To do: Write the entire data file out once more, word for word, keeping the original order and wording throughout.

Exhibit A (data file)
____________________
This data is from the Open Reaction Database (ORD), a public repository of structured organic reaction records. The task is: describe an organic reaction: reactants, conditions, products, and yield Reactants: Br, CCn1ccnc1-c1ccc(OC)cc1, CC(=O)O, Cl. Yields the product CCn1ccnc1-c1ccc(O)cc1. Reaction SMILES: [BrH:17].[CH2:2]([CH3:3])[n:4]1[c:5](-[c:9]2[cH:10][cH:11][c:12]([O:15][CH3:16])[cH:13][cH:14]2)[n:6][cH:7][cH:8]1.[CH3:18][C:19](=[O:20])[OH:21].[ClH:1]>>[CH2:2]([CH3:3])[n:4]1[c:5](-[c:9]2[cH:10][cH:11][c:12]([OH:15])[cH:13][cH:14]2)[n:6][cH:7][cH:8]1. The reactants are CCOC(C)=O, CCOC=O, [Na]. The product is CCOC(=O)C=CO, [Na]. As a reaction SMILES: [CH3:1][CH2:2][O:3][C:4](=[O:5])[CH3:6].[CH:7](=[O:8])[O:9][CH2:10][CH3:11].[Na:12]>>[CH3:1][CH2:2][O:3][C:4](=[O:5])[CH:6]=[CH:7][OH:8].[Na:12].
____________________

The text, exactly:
This data is from the Open Reaction Database (ORD), a public repository of structured organic reaction records. The task is: describe an organic reaction: reactants, conditions, products, and yield Reactants: Br, CCn1ccnc1-c1ccc(OC)cc1, CC(=O)O, Cl. Yields the product CCn1ccnc1-c1ccc(O)cc1. Reaction SMILES: [BrH:17].[CH2:2]([CH3:3])[n:4]1[c:5](-[c:9]2[cH:10][cH:11][c:12]([O:15][CH3:16])[cH:13][cH:14]2)[n:6][cH:7][cH:8]1.[CH3:18][C:19](=[O:20])[OH:21].[ClH:1]>>[CH2:2]([CH3:3])[n:4]1[c:5](-[c:9]2[cH:10][cH:11][c:12]([OH:15])[cH:13][cH:14]2)[n:6][cH:7][cH:8]1. The reactants are CCOC(C)=O, CCOC=O, [Na]. The product is CCOC(=O)C=CO, [Na]. As a reaction SMILES: [CH3:1][CH2:2][O:3][C:4](=[O:5])[CH3:6].[CH:7](=[O:8])[O:9][CH2:10][CH3:11].[Na:12]>>[CH3:1][CH2:2][O:3][C:4](=[O:5])[CH:6]=[CH:7][OH:8].[Na:12].